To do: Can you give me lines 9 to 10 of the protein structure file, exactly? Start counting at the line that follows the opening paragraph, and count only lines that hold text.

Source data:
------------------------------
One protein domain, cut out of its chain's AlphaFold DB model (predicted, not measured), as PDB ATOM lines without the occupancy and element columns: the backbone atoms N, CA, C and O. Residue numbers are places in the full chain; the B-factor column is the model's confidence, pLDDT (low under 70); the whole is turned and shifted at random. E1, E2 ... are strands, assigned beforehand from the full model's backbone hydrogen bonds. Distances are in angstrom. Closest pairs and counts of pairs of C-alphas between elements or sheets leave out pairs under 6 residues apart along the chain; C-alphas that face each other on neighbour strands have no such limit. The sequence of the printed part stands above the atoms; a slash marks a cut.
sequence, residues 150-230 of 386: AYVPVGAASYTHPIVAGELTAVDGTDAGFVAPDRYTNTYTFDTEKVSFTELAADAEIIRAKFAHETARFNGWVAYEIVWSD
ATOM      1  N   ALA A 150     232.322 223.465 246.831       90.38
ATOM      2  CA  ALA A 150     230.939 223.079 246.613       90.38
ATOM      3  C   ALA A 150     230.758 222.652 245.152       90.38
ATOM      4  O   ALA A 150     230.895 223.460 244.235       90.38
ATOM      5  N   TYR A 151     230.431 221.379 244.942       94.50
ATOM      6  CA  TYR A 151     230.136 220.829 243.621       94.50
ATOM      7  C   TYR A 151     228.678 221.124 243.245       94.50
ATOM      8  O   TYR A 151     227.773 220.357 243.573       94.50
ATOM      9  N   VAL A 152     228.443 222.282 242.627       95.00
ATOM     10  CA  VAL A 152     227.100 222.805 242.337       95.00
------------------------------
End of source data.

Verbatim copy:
ATOM      8  O   TYR A 151     227.773 220.357 243.573       94.50
ATOM      9  N   VAL A 152     228.443 222.282 242.627       95.00